procession was in passing through That eighty-eight

college. acre farm will be

It is quite possifound to have had

ble, that those no little to do with

Saturdays on the the success of these

farm heightened men. When you

the respect of those dig down and

young men for the search for reasons,

professional life you will find those

and tightened their reasons growing in

grip on the ambition
two branches.

ENOCH,
for that life.

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1. EBER.

ORLO.

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THE great strike of the

English coal mine workers, which has aroused worldwide interest as being one of the most formidable upheavals of labor ever known, seems in a fair way to be settled. The average weekly wage the operators have paid these colliers has been but twenty-eight shillings, eight and a half pence, or less than seven dollars a week. On an average, four miners lose their lives daily.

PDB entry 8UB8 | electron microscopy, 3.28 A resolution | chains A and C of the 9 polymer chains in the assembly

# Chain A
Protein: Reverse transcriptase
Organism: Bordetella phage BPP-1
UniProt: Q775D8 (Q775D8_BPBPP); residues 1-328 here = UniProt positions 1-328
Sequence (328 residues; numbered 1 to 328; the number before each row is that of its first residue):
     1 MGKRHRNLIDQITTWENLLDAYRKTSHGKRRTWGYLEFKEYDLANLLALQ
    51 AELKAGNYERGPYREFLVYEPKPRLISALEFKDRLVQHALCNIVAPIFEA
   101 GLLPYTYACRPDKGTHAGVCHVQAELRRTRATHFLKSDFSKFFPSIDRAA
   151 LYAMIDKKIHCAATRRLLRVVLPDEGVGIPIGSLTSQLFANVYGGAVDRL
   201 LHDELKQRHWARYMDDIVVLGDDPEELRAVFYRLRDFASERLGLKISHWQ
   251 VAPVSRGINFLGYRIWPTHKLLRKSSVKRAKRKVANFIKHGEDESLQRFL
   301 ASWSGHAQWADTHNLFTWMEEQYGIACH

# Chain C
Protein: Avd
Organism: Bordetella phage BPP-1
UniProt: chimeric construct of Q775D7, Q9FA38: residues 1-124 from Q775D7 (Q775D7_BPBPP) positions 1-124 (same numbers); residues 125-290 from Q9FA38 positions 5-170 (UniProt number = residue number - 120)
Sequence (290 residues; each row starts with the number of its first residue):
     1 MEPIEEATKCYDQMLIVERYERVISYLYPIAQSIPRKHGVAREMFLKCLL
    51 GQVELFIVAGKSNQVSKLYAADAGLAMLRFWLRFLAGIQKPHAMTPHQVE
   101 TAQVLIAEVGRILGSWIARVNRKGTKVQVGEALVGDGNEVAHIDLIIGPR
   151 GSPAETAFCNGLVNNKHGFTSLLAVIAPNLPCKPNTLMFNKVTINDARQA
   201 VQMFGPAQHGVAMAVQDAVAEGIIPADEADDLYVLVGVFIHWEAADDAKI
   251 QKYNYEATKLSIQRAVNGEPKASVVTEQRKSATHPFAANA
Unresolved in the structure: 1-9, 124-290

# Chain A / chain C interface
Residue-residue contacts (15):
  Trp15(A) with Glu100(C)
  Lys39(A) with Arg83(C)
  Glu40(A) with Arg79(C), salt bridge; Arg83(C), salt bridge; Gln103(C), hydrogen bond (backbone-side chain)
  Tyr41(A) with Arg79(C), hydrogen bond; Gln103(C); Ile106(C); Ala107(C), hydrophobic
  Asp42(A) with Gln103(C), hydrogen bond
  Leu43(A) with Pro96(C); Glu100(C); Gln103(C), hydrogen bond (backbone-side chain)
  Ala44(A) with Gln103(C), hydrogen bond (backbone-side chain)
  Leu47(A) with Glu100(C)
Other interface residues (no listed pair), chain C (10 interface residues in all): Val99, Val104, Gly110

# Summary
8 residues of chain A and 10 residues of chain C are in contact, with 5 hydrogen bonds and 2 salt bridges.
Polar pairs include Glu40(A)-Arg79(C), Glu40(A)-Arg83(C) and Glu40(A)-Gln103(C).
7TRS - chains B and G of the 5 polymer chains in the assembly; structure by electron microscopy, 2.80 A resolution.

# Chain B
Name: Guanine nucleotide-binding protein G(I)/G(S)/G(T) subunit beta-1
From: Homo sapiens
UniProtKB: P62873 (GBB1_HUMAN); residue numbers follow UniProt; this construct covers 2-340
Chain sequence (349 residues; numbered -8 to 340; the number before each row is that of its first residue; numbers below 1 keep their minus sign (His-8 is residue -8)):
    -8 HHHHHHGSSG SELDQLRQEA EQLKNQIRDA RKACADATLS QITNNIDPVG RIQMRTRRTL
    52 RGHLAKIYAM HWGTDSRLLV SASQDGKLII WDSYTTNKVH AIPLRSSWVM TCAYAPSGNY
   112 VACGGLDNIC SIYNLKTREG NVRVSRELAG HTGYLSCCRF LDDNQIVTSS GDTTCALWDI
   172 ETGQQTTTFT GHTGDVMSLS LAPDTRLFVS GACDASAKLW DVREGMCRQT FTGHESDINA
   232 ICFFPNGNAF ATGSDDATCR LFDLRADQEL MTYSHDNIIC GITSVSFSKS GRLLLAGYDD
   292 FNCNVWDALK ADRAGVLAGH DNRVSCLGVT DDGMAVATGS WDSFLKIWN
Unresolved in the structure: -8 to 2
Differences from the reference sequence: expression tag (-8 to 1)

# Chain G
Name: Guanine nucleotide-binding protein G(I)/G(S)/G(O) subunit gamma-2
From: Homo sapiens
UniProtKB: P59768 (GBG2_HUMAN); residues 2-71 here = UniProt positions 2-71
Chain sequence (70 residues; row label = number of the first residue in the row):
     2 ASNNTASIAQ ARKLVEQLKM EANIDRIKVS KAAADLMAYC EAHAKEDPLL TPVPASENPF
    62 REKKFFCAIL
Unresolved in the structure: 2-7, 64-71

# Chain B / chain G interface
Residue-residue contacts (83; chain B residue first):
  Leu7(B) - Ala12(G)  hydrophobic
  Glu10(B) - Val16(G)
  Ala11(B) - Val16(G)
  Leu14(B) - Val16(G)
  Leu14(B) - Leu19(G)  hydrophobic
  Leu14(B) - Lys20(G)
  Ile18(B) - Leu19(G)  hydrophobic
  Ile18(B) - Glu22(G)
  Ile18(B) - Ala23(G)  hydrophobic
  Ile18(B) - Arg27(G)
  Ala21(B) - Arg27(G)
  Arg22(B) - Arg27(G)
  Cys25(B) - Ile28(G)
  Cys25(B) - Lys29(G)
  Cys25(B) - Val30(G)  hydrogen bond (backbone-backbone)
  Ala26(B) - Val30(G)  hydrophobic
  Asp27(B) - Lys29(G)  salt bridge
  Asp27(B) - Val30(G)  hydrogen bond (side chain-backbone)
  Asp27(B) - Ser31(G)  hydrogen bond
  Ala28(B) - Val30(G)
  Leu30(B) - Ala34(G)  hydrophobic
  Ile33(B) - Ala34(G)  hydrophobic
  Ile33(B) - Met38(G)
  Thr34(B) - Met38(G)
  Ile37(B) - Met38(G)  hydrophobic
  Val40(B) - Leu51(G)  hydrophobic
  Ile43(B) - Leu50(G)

The measure for a mini

LADS WHO ARE
ENGLISH INDUSTRY.

mum wage that David LloydGeorge, Chancellor of the Exchequer, has succeeded in forcing upon a somewhat reluctant Parliament is bringing

the strike to

an end. DAVID LLOYD

This miniGEORGE, WHOSE PROPOSAL FOR

mum wage A MINIMUM

will vary WAGE LAW TO some what SETTLE THE

according to GREAT ENGLISH

the district COAL STRIKE IS RECEIVING FAV in which it is ORABLE ACTION

to be put into IN PARLIAMENT.

effect.

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ageable of American streams. Nowhere Sandbars have formed in the deepest is it more erratic than in the vicinity of portion of the channel, and have thrown the Williston and Buford-Trenton pro- the full force of the stream against some jects. From the high bluffs that line the unprotected bank, and thousands of cubic river, the Indians in early days used to yards of the bluff have been gnawed watch the struggles of the keel boatmen, away by the remorseless and erratic “Big who poled many adventurers up the Muddy.” watery highway of romance in the days To harness such a stream by ordinary of the fur hunters. Many a keelboat was methods was clearly impossible. On the caught in a treacherous eddy, or